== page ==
In the sample data, clicking in the Priority column and dragging it to the left allows you to move it in that direction.

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4.

Clicking the Customize Columns button at the top right of the report allows you to select the columns you want to display.

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5.

The Customize Columns dialog allows you to add or remove columns from the display. For example, in the sample data, all issues relate to the DemoStore project, so there is no need to display the project name. Selecting the Project column and shuttling it from the Selected Columns list into the Available Columns list, and clicking OK, removes it from the report.

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6.

You can also use the Search Criteria dropdown lists at the top of the report to formulate more specific queries.

The example shows the first line of a two-line search query: Assignee is selected from the first dropdown list, Equals from the second dropdown list and the name, jmarlow is input in the third box. Clicking the green + allows you to add another set of search criteria.

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7.

The second line of the query adds the additional filter to only search on Type = Bug. Clicking Search runs the query.

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A list of only the bugs assigned to James Marlow is returned.

 

8.

Our sample user, James needs to save the query so that he can monitor his bug queue. As a Team Administrator, James is able to create both Team Queries and User Queries. This query is of personal interest only and so should be saved as a user query.

To save a user query, click the More Actions button, and choose Save As from the dropdown list. Provide an appropriate name for the query in the Save Query dialog, ensure that the User Query radio button is selected and click OK.

 

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9.

Notice the DS_Bugs query saved under the My Queries node in the DEV_ORG_JIRA repository.

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10.

Returning to the team query used in this example, DemoStore_Issues, and double-clicking in the row pertaining to James Marlow's Dashboard requirement, allows you to display details of the work item.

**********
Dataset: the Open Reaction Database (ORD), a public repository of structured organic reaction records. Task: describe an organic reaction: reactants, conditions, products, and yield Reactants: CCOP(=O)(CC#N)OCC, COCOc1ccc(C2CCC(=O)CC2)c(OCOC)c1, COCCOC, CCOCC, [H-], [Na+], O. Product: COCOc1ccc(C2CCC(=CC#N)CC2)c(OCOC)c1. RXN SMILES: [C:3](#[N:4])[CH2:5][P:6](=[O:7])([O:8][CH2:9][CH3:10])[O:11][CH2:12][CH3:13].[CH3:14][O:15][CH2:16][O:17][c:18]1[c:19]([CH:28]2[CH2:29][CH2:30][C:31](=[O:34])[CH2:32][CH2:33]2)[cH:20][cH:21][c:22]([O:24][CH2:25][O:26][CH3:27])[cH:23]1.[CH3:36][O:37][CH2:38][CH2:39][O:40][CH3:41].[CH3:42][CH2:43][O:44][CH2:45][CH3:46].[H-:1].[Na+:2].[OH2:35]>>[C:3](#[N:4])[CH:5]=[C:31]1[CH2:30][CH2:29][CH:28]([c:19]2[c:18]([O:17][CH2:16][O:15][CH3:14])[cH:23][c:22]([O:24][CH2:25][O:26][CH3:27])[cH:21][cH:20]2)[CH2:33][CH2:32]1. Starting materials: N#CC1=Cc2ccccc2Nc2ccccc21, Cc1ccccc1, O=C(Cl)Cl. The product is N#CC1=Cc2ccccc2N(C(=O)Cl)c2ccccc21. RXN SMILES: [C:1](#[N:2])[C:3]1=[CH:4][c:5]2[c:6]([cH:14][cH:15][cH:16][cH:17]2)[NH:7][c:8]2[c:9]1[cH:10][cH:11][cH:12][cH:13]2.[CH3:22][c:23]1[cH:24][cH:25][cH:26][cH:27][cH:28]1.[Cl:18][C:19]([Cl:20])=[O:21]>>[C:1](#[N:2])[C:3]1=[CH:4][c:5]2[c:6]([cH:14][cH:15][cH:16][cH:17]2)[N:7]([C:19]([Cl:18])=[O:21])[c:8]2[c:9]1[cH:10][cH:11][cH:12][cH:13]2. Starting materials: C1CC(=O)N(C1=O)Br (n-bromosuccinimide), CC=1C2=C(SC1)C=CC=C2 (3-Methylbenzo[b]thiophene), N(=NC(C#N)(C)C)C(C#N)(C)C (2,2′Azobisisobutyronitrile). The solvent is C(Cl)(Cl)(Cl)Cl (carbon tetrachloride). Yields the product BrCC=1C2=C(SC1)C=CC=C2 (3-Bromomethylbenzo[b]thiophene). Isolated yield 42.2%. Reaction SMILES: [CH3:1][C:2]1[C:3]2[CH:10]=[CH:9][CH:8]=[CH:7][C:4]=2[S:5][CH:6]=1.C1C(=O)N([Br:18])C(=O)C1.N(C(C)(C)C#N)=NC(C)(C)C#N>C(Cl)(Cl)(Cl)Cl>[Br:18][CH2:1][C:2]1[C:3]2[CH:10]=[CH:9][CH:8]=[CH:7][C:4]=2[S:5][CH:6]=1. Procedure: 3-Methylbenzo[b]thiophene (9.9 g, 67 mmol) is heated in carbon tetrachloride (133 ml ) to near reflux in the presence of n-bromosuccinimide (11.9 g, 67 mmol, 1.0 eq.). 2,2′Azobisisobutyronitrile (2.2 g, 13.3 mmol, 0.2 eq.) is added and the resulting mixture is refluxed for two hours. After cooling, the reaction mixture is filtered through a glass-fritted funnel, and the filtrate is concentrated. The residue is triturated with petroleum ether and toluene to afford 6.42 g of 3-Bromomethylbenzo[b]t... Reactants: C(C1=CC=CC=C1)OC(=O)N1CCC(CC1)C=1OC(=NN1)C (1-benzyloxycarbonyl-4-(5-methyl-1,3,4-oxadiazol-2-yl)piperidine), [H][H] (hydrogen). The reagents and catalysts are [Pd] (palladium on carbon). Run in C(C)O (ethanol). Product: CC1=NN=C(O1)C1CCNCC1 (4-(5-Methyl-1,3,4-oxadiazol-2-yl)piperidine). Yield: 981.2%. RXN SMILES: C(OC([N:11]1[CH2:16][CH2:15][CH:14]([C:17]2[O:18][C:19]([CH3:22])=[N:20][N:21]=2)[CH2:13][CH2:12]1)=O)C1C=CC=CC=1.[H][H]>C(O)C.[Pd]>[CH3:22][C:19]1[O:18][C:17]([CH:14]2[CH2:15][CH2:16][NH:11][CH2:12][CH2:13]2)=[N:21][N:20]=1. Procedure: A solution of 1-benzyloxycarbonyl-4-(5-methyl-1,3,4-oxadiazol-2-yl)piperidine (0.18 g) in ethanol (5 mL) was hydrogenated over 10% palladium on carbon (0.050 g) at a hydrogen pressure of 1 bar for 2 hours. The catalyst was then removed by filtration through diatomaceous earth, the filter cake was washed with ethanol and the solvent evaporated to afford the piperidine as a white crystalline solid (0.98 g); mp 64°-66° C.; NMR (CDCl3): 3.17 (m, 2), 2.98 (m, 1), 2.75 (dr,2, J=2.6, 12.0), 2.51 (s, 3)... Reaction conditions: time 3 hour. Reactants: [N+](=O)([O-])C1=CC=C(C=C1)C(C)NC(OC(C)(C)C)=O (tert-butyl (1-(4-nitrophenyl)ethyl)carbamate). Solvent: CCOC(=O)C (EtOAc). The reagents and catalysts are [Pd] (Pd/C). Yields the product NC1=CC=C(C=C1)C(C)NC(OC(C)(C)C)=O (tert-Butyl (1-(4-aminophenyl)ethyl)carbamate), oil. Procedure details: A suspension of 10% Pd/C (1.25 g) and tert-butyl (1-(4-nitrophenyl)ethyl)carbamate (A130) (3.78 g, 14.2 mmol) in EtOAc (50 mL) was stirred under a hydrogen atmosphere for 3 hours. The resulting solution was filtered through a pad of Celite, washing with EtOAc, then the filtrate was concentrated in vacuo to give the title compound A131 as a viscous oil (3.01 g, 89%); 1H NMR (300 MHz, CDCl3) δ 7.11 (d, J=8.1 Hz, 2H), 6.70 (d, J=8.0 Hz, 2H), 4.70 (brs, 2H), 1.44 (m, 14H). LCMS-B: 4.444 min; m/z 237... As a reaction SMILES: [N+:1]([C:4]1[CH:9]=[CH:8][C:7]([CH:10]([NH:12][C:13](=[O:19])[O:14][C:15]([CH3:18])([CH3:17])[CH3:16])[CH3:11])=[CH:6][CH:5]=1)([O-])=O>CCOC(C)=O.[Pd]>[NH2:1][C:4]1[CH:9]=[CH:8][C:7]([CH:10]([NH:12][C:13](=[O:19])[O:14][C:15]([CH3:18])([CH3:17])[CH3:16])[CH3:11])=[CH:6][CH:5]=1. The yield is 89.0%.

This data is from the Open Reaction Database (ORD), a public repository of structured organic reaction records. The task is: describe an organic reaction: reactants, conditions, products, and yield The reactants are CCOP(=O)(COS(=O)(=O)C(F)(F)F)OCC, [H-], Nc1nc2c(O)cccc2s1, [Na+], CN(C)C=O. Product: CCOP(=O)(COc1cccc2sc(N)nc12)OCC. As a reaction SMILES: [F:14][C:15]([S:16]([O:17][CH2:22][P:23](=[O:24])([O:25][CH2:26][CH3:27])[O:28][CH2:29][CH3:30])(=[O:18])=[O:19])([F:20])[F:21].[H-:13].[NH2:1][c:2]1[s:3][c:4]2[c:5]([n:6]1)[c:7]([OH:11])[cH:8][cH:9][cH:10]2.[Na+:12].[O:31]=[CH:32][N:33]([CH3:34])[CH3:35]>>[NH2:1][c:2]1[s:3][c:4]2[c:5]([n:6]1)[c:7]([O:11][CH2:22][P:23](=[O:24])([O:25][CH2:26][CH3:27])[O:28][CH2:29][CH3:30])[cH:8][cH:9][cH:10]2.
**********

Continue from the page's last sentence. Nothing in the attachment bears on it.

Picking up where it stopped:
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11.

Update the work item.

In the screenshot below you see that the priority field is changed from Minor to Major. To do this you use the Detail finger tab, and click the arrow on the right of the Priority field. From the dropdown list select Major.

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Clicking the Save icon in the JDeveloper toolbar saves the update back to the DEV_ORG_JIRA repository.

 

12.

Clicking the Relationships finger tab reveals that a relationship to a Project Server task has been defined

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13.

You can open the work item at the other end of the relationship - in this example, in the Project Server repository - and update it.

For example you could update the Work Complete field to 5% complete in the Detail finger tab. Save the change.

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14.

Clicking the Relationships finger tab in this repository now displays the reference to the other end of the relationship, in this example, the DEV_ORG_JIRA repository. Our sample user, James, uses the Project Server repository for task planning and management and the DEV_ORG_JIRA repository for tracking project requirements and bugs, but TPC makes a direct relationship between the two, so that a work item can be accessed from either repository.

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15.

You can also add new work item relationships to those that already exist. To do this you use the green + on the top right of the Relationships finger tab.

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Creating and Applying Tags

You can attach tags to work items. The tags that you create may be to suit the general needs of the team or the personal needs of the team member. For example, bugs in a product under development may be tagged by a project manager as Hot, Warm, EOD (end-of-day), or Deferable. To see how you might use tags to enhance query results, perform the following steps:

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1.

In the Dashboard task in the Project Server repository, you use the Tags finger tab to see any existing tags or to create new ones.

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2.

There is currently one tag defined for this work item - the Dashboard task - in this example.

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3.

Create a new tag. Click the green + in the top right of the Tags finger tab, and in the Apply Tags dialog, click Manage Tags.

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4.

In the Manage Tags dialog click the green + to create a new tag, and in the Add New Tag dialog define the new tag using this sample data:

Name: Use Case Needed

Description: tasks, bugs or reqs that need a use case defined

Visibility: Team

Click OK and OK again.